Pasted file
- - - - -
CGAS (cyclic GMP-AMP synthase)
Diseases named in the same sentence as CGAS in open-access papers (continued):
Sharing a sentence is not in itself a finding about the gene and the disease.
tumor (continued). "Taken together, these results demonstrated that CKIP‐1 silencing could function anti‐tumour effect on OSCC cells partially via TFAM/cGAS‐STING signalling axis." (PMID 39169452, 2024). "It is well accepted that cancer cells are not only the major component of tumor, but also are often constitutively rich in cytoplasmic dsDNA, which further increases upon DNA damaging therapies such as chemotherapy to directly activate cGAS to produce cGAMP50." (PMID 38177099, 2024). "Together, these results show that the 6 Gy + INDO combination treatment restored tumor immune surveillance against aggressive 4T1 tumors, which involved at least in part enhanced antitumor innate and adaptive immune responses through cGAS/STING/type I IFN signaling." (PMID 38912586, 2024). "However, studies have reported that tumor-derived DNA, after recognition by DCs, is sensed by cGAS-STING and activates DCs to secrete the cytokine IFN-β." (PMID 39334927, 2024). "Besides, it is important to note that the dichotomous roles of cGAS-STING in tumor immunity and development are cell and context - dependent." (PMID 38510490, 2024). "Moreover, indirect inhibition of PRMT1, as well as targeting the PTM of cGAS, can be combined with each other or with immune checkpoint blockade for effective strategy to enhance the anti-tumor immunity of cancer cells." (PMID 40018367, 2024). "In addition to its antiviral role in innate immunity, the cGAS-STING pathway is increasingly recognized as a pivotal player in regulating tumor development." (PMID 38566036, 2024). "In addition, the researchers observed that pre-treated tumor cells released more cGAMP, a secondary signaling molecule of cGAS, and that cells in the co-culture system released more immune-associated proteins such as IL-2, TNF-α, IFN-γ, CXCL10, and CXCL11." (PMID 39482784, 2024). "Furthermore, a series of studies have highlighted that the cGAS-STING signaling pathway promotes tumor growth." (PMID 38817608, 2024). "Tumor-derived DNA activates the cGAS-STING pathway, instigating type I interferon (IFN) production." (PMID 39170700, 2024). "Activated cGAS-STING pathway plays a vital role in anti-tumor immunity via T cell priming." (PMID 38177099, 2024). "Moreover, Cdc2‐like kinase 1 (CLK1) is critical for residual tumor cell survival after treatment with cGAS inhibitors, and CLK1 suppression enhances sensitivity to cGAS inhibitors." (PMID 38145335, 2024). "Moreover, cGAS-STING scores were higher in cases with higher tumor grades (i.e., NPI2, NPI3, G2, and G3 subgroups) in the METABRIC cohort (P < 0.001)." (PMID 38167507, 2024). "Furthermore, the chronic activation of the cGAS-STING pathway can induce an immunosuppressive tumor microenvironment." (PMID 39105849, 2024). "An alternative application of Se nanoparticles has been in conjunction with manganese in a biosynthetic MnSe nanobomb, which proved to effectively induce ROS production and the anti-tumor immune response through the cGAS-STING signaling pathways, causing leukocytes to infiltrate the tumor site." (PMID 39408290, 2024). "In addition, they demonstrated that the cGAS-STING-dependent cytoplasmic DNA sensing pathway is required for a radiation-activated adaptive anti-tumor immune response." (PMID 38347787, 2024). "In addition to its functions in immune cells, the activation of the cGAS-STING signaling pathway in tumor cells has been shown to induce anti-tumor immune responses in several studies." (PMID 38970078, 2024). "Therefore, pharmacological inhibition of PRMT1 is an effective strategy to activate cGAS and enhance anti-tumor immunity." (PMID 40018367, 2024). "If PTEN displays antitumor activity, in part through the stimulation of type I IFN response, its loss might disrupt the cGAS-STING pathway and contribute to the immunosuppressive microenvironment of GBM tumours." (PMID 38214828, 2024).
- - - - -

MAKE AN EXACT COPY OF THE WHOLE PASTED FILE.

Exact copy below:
CGAS (cyclic GMP-AMP synthase)
Diseases named in the same sentence as CGAS in open-access papers (continued):
Sharing a sentence is not in itself a finding about the gene and the disease.
tumor (continued). "Taken together, these results demonstrated that CKIP‐1 silencing could function anti‐tumour effect on OSCC cells partially via TFAM/cGAS‐STING signalling axis." (PMID 39169452, 2024). "It is well accepted that cancer cells are not only the major component of tumor, but also are often constitutively rich in cytoplasmic dsDNA, which further increases upon DNA damaging therapies such as chemotherapy to directly activate cGAS to produce cGAMP50." (PMID 38177099, 2024). "Together, these results show that the 6 Gy + INDO combination treatment restored tumor immune surveillance against aggressive 4T1 tumors, which involved at least in part enhanced antitumor innate and adaptive immune responses through cGAS/STING/type I IFN signaling." (PMID 38912586, 2024). "However, studies have reported that tumor-derived DNA, after recognition by DCs, is sensed by cGAS-STING and activates DCs to secrete the cytokine IFN-β." (PMID 39334927, 2024). "Besides, it is important to note that the dichotomous roles of cGAS-STING in tumor immunity and development are cell and context - dependent." (PMID 38510490, 2024). "Moreover, indirect inhibition of PRMT1, as well as targeting the PTM of cGAS, can be combined with each other or with immune checkpoint blockade for effective strategy to enhance the anti-tumor immunity of cancer cells." (PMID 40018367, 2024). "In addition to its antiviral role in innate immunity, the cGAS-STING pathway is increasingly recognized as a pivotal player in regulating tumor development." (PMID 38566036, 2024). "In addition, the researchers observed that pre-treated tumor cells released more cGAMP, a secondary signaling molecule of cGAS, and that cells in the co-culture system released more immune-associated proteins such as IL-2, TNF-α, IFN-γ, CXCL10, and CXCL11." (PMID 39482784, 2024). "Furthermore, a series of studies have highlighted that the cGAS-STING signaling pathway promotes tumor growth." (PMID 38817608, 2024). "Tumor-derived DNA activates the cGAS-STING pathway, instigating type I interferon (IFN) production." (PMID 39170700, 2024). "Activated cGAS-STING pathway plays a vital role in anti-tumor immunity via T cell priming." (PMID 38177099, 2024). "Moreover, Cdc2‐like kinase 1 (CLK1) is critical for residual tumor cell survival after treatment with cGAS inhibitors, and CLK1 suppression enhances sensitivity to cGAS inhibitors." (PMID 38145335, 2024). "Moreover, cGAS-STING scores were higher in cases with higher tumor grades (i.e., NPI2, NPI3, G2, and G3 subgroups) in the METABRIC cohort (P < 0.001)." (PMID 38167507, 2024). "Furthermore, the chronic activation of the cGAS-STING pathway can induce an immunosuppressive tumor microenvironment." (PMID 39105849, 2024). "An alternative application of Se nanoparticles has been in conjunction with manganese in a biosynthetic MnSe nanobomb, which proved to effectively induce ROS production and the anti-tumor immune response through the cGAS-STING signaling pathways, causing leukocytes to infiltrate the tumor site." (PMID 39408290, 2024). "In addition, they demonstrated that the cGAS-STING-dependent cytoplasmic DNA sensing pathway is required for a radiation-activated adaptive anti-tumor immune response." (PMID 38347787, 2024). "In addition to its functions in immune cells, the activation of the cGAS-STING signaling pathway in tumor cells has been shown to induce anti-tumor immune responses in several studies." (PMID 38970078, 2024). "Therefore, pharmacological inhibition of PRMT1 is an effective strategy to activate cGAS and enhance anti-tumor immunity." (PMID 40018367, 2024). "If PTEN displays antitumor activity, in part through the stimulation of type I IFN response, its loss might disrupt the cGAS-STING pathway and contribute to the immunosuppressive microenvironment of GBM tumours." (PMID 38214828, 2024).